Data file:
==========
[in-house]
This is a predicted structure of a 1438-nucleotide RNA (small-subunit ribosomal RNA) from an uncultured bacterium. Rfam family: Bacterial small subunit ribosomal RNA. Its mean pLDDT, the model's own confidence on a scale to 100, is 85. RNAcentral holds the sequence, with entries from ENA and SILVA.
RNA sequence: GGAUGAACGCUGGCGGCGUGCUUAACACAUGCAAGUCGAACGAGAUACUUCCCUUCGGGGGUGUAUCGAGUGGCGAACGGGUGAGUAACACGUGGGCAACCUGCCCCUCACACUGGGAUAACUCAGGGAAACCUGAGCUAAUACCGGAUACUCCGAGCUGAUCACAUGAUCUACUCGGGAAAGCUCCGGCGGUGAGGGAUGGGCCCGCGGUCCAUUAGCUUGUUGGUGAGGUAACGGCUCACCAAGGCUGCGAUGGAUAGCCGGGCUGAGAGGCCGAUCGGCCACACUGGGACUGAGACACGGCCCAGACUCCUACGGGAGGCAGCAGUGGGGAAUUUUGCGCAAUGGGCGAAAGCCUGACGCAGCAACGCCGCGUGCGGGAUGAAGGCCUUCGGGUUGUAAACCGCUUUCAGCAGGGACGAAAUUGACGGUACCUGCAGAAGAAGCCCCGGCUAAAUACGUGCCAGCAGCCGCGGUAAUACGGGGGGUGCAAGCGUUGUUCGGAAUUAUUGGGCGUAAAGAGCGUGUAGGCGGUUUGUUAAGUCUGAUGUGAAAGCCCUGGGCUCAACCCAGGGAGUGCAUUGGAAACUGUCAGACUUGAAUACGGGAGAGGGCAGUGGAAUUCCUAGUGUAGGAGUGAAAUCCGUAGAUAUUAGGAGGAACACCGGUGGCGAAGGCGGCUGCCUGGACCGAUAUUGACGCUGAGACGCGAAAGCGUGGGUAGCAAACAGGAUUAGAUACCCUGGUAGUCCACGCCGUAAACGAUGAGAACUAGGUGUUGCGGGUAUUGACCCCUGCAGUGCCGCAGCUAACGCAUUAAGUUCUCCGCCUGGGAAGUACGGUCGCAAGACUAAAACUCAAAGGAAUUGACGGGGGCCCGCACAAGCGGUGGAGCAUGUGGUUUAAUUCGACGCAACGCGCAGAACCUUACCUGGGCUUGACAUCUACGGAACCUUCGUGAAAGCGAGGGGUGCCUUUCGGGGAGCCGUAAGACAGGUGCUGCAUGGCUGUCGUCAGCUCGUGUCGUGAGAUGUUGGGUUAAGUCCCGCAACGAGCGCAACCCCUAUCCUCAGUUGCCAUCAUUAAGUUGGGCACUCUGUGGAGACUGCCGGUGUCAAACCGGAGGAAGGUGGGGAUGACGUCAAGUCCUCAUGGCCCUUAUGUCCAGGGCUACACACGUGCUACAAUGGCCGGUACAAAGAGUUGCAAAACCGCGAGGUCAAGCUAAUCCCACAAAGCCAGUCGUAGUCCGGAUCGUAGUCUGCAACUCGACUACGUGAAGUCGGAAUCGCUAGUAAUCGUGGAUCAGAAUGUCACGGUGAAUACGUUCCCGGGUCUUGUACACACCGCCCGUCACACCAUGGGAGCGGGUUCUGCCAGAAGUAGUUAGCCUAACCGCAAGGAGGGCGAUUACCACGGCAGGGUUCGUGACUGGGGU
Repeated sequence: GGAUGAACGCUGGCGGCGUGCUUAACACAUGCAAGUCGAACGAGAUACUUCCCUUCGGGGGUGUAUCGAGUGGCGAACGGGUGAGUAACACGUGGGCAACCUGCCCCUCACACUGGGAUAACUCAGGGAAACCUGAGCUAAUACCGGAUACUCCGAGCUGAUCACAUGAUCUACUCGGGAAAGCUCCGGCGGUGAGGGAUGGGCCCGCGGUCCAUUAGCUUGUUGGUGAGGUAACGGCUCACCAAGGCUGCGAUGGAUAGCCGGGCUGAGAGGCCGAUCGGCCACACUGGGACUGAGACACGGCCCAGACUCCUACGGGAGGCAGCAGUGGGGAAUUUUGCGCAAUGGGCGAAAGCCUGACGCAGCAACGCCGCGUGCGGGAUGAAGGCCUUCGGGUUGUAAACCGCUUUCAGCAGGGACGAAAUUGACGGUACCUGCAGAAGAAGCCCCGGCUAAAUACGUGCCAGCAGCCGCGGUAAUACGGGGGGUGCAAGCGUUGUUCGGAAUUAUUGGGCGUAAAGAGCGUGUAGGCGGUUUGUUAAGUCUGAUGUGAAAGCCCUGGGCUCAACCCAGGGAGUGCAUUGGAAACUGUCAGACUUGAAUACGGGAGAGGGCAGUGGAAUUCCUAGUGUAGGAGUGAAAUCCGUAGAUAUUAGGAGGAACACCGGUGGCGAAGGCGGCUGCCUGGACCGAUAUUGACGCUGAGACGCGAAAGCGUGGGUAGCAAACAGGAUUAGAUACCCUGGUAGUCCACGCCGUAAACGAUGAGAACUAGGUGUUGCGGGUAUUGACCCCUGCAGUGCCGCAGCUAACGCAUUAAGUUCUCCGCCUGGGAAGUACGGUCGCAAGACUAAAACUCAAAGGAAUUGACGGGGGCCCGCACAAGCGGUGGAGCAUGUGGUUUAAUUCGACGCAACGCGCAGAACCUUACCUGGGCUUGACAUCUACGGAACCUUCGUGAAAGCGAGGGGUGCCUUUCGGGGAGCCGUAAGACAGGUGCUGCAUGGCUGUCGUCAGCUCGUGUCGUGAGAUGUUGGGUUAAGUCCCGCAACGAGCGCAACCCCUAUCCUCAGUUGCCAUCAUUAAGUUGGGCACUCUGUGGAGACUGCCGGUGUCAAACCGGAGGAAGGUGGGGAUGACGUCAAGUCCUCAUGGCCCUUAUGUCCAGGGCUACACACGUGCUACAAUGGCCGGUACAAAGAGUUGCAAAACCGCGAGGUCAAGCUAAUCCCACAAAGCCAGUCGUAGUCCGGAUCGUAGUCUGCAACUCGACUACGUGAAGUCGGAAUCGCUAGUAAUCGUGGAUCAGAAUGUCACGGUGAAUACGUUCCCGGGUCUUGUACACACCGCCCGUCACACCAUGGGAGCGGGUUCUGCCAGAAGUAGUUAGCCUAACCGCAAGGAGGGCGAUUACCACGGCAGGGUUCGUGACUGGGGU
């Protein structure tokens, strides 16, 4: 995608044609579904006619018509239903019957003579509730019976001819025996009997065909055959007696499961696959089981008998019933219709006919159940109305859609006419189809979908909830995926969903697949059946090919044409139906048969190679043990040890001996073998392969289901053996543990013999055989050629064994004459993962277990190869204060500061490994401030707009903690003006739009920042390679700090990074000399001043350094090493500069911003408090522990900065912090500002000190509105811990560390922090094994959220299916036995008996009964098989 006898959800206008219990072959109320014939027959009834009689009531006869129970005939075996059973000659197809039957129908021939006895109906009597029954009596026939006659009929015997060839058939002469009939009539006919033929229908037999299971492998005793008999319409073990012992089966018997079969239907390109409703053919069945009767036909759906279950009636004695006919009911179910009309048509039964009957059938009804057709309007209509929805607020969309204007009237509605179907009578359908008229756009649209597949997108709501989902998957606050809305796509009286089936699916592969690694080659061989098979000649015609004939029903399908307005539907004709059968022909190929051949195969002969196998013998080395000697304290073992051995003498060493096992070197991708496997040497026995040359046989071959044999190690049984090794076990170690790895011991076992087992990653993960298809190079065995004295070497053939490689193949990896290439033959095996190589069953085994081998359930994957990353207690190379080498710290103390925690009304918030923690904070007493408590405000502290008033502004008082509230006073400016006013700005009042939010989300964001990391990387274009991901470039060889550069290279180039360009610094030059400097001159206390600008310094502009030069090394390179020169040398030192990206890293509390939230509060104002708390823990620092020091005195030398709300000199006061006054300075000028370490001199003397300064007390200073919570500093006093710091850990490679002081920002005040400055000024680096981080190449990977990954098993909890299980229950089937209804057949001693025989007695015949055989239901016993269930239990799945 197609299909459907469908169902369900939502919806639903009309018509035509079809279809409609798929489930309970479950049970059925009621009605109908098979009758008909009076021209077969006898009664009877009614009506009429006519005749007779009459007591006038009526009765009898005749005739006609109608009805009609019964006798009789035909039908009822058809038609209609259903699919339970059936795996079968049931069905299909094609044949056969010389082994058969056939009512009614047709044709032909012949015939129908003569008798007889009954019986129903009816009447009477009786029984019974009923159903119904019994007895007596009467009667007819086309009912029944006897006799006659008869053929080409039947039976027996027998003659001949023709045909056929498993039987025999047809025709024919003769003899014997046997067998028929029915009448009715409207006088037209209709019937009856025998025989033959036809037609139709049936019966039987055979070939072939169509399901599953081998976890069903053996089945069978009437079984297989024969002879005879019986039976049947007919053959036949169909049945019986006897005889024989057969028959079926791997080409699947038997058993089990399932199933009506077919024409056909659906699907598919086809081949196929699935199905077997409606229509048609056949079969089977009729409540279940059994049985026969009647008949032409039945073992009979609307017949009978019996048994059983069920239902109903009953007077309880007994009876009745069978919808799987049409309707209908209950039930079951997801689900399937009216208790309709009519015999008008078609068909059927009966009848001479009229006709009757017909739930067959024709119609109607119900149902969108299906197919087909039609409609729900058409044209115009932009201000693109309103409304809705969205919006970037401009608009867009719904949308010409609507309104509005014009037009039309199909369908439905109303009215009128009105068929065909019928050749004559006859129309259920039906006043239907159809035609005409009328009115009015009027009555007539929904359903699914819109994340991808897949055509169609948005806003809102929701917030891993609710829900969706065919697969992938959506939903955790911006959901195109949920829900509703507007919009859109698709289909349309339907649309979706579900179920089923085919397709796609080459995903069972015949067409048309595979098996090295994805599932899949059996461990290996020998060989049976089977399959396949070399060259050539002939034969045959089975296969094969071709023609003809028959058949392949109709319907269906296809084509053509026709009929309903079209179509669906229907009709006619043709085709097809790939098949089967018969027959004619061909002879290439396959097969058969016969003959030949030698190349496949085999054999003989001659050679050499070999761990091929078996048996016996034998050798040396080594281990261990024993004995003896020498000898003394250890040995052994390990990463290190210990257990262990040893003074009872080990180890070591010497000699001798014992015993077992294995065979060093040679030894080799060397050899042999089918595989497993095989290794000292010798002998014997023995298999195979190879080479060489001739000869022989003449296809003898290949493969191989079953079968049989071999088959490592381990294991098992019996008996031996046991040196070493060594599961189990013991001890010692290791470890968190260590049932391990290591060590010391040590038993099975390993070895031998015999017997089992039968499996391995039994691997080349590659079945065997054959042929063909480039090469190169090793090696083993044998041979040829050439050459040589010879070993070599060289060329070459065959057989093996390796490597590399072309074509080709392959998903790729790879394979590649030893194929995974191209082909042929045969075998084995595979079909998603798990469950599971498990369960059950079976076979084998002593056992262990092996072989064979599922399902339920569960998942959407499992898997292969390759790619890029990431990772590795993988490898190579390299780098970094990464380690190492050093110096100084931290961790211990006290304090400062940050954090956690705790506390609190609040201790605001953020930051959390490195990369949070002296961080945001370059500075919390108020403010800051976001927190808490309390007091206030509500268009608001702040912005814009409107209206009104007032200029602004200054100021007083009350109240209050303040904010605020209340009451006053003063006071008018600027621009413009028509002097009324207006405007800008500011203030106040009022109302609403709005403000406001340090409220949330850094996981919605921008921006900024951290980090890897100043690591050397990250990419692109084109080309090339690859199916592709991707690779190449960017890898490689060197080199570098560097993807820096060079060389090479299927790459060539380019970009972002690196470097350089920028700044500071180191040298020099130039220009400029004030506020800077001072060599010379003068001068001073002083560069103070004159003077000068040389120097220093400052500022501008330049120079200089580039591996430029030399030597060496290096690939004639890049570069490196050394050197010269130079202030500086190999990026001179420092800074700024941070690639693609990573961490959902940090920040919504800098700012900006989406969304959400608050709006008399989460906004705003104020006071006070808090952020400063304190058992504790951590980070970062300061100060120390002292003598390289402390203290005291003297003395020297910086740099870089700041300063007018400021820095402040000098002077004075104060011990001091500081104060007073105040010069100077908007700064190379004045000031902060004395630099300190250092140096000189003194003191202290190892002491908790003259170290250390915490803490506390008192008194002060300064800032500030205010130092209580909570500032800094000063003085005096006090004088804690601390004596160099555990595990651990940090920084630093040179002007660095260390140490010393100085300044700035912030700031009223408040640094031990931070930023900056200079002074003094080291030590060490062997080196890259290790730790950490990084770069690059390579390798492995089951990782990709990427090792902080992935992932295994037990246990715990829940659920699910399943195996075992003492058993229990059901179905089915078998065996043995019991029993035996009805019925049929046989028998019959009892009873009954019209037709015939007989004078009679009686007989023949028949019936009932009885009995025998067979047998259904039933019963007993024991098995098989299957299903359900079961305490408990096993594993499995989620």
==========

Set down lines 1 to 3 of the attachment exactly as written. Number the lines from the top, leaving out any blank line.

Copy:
[in-house]
This is a predicted structure of a 1438-nucleotide RNA (small-subunit ribosomal RNA) from an uncultured bacterium. Rfam family: Bacterial small subunit ribosomal RNA. Its mean pLDDT, the model's own confidence on a scale to 100, is 85. RNAcentral holds the sequence, with entries from ENA and SILVA.
RNA sequence: GGAUGAACGCUGGCGGCGUGCUUAACACAUGCAAGUCGAACGAGAUACUUCCCUUCGGGGGUGUAUCGAGUGGCGAACGGGUGAGUAACACGUGGGCAACCUGCCCCUCACACUGGGAUAACUCAGGGAAACCUGAGCUAAUACCGGAUACUCCGAGCUGAUCACAUGAUCUACUCGGGAAAGCUCCGGCGGUGAGGGAUGGGCCCGCGGUCCAUUAGCUUGUUGGUGAGGUAACGGCUCACCAAGGCUGCGAUGGAUAGCCGGGCUGAGAGGCCGAUCGGCCACACUGGGACUGAGACACGGCCCAGACUCCUACGGGAGGCAGCAGUGGGGAAUUUUGCGCAAUGGGCGAAAGCCUGACGCAGCAACGCCGCGUGCGGGAUGAAGGCCUUCGGGUUGUAAACCGCUUUCAGCAGGGACGAAAUUGACGGUACCUGCAGAAGAAGCCCCGGCUAAAUACGUGCCAGCAGCCGCGGUAAUACGGGGGGUGCAAGCGUUGUUCGGAAUUAUUGGGCGUAAAGAGCGUGUAGGCGGUUUGUUAAGUCUGAUGUGAAAGCCCUGGGCUCAACCCAGGGAGUGCAUUGGAAACUGUCAGACUUGAAUACGGGAGAGGGCAGUGGAAUUCCUAGUGUAGGAGUGAAAUCCGUAGAUAUUAGGAGGAACACCGGUGGCGAAGGCGGCUGCCUGGACCGAUAUUGACGCUGAGACGCGAAAGCGUGGGUAGCAAACAGGAUUAGAUACCCUGGUAGUCCACGCCGUAAACGAUGAGAACUAGGUGUUGCGGGUAUUGACCCCUGCAGUGCCGCAGCUAACGCAUUAAGUUCUCCGCCUGGGAAGUACGGUCGCAAGACUAAAACUCAAAGGAAUUGACGGGGGCCCGCACAAGCGGUGGAGCAUGUGGUUUAAUUCGACGCAACGCGCAGAACCUUACCUGGGCUUGACAUCUACGGAACCUUCGUGAAAGCGAGGGGUGCCUUUCGGGGAGCCGUAAGACAGGUGCUGCAUGGCUGUCGUCAGCUCGUGUCGUGAGAUGUUGGGUUAAGUCCCGCAACGAGCGCAACCCCUAUCCUCAGUUGCCAUCAUUAAGUUGGGCACUCUGUGGAGACUGCCGGUGUCAAACCGGAGGAAGGUGGGGAUGACGUCAAGUCCUCAUGGCCCUUAUGUCCAGGGCUACACACGUGCUACAAUGGCCGGUACAAAGAGUUGCAAAACCGCGAGGUCAAGCUAAUCCCACAAAGCCAGUCGUAGUCCGGAUCGUAGUCUGCAACUCGACUACGUGAAGUCGGAAUCGCUAGUAAUCGUGGAUCAGAAUGUCACGGUGAAUACGUUCCCGGGUCUUGUACACACCGCCCGUCACACCAUGGGAGCGGGUUCUGCCAGAAGUAGUUAGCCUAACCGCAAGGAGGGCGAUUACCACGGCAGGGUUCGUGACUGGGGU